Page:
Sowing throughout the growing season means that there will be multiple harvest season periods and not just the one main traditional harvesting period. And polytunnel growing eliminates entirely the period in spring formerly known as the ‘hungry gap.’
Of course, growing undercover in polytunnels means that farmers and other growers will be entirely responsible for the water needs of their plants, rather than relying on natural rainfall.
Polytunnel growers can install overhead sprinkler watering systems, or stick with a manual watering system. But for sustainable water management, a drip irrigation system of some kind will usually be a good choice, and help to keep water use down.
Designing the Polytunnel Layout:
Polytunnel growers are of course always going to be somewhat restricted in the amount of space available to grow food. This is why it is so important for polytunnel growers to design the space carefully to optimise the layout and ensure that yields can be as high as possible.
It is of course important to think about sunlight, water, and all the important environmental factors, and to think carefully about practical matters like ventilation, access and growing space. The right layout will definitely maximize yields.
Crop rotation also has a major bearing on layout, and on the times of sowing and planting, and of harvests. In order to be able to harvest over multiple years without a decrease in yields, farmers have to consider rotating the growing areas used for specific plant families so that they are not grown in the same location over multiple years.
Time Management in Polytunnel Farming:
When working out the optimal design for a polytunnel, time management is something that should always be considered – especially in a commercial enterprise.
Systems analysis during the design phase for a polytunnel farm project should help you identify common pathways, and how different elements within the system interact. This should save time, as should permaculture zoning of the overall farm site.
Creating an accurate and regularly updated sowing, planting and harvesting calendar for a polytunnel will be important to make sure you can schedule all important work promptly and prioritise the most urgent tasks.
Good workflows for harvest time and a well-oiled system for harvesting and processing the produce picked will improve farm efficiencies and ensure that there is minimal to no waste within farm systems.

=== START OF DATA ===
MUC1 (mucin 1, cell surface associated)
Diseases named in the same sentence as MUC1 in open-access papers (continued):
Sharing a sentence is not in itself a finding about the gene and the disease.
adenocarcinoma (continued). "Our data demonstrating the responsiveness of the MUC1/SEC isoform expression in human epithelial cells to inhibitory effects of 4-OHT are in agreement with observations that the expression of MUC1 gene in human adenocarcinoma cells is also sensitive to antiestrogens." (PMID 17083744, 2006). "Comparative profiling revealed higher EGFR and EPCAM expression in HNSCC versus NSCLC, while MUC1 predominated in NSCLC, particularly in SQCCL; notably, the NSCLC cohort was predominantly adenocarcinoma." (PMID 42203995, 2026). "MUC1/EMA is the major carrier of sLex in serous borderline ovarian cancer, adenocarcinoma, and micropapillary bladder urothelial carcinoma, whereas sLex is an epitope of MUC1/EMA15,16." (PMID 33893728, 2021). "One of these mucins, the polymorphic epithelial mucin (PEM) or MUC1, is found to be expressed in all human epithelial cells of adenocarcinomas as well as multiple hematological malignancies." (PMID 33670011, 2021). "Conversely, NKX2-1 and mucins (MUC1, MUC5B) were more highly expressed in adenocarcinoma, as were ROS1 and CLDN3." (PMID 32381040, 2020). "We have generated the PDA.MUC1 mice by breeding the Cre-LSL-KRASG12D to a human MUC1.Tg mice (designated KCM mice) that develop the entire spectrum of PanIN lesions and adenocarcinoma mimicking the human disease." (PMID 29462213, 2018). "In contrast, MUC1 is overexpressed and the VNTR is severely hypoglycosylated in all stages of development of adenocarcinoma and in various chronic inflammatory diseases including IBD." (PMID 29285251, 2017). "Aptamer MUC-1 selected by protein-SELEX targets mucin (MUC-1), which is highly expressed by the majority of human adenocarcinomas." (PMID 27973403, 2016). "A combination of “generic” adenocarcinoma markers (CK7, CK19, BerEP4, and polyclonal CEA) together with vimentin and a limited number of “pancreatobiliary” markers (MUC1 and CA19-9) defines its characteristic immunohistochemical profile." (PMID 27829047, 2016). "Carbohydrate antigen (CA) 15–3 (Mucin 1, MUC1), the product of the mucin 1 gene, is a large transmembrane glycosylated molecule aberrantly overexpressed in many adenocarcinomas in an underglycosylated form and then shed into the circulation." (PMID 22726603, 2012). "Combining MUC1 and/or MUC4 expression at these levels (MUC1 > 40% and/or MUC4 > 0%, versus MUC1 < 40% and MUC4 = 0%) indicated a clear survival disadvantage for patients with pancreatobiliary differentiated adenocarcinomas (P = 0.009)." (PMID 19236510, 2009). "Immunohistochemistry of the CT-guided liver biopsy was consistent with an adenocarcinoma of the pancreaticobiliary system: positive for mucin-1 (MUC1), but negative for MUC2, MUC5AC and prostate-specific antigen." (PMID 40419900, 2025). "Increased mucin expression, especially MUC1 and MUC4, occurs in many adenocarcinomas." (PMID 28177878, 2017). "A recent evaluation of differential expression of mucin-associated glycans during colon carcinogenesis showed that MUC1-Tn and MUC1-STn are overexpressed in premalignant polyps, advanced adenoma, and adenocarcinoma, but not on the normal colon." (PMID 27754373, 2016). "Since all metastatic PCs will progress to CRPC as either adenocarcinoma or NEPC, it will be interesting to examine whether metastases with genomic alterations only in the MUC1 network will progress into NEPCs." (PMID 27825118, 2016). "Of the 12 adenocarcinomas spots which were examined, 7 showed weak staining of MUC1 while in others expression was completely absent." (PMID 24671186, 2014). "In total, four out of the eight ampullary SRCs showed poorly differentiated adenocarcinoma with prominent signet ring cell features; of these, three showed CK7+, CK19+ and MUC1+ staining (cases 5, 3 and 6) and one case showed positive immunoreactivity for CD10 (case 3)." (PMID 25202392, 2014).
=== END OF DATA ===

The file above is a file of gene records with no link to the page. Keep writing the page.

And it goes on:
Companion Planting in a Polytunnel:
While it can be tempting for commercial polytunnel growers to keep things simple and grow mono-crop plantations, companion planting and organic growing are essential for the best possible results, short and longer term.
Companion planting can increase yields at harvest season significantly, and potentially ensure that harvest season can continue over a longer period of time.
Traditional harvest season may still sometimes be the period of highest yields, even in a polytunnel.
But polytunnel harvest season extends well beyond this traditional time and can allow us here in the UK to eat fresh, seasonal and local produce throughout the whole of the year.
The seasons do still have their importance, of course, but seasonal weather variations are fortunately no longer often a matter of life and death.
Traditional harvest season might have lost some of its cultural significance in our modern world, but we still need to pay attention to the patterns of the seasons in order to do the right thing and eat local here in the UK, whether our food is grown in polytunnels or not.
Lastly, for other relevant information on harvest farming and growing, learn about the food to table process.
What months do they harvest in the UK?
In the UK, the main harvest season typically begins in late July and can extend through October, depending on the crop. Cereals like wheat and barley are usually harvested from July to September, while root crops like potatoes and carrots might be harvested a bit later into the autumn.
What season is the harvest season?
The harvest season predominantly falls in the autumn. This is when many crops reach maturity and are ready to be gathered. However, it’s worth noting that some crops might be harvested in other seasons, depending on their planting time and growth cycle.
What month is harvest celebrated?
Harvest Festival in the UK is traditionally celebrated on the Sunday nearest to the Harvest Moon, which is the full moon closest to the autumn equinox. This usually falls in late September. However, the exact date can vary between churches and communities.
What is harvested in autumn UK?
In the UK, autumn is a significant time for harvesting a variety of crops. This includes cereals like wheat, barley, and oats; fruits like apples, pears, and plums; vegetables like potatoes, carrots, and onions; and other crops like sugar beet and pumpkins. Autumn is also the time for gathering nuts like hazelnuts and chestnuts.
Countryfile. (2022) Guide to the British Harvest Season: History and Traditions. Countryfile. [online] Available at: https://www.countryfile.com/how-to/food-recipes/british-harvest-how-long-does-the-season-last-when-is-harvest-day-plus-history-and-traditions/ [accessed 25/08/23]
Plumpton, H., Wentworth, J., (2019) Climate Change and Agrilculture. Post Parliament. [online] Available at: https://post.parliament.uk/research-briefings/post-pn-0600/ [accessed 25/08/23]
Traylor, R., (n.d.) Farm to Table: A Movement for Local and Organic Food. Webstaurant Store – Blog. [online] Available at: https://www.webstaurantstore.com/blog/4336/farm-to-table-meaning.html [accessed 25/08/23]
Elizabeth Waddington is a writer and green living consultant living in Scotland. Permaculture and sustainability are at the heart of everything she does, from designing gardens and farms around the world, to inspiring and facilitating positive change for small companies and individuals.
She also works on her own property, where she grows fruit and vegetables, keeps chickens and is working on the eco-renovation of an old stone barn.
To get in touch, visit https://ewspconsultancy.com.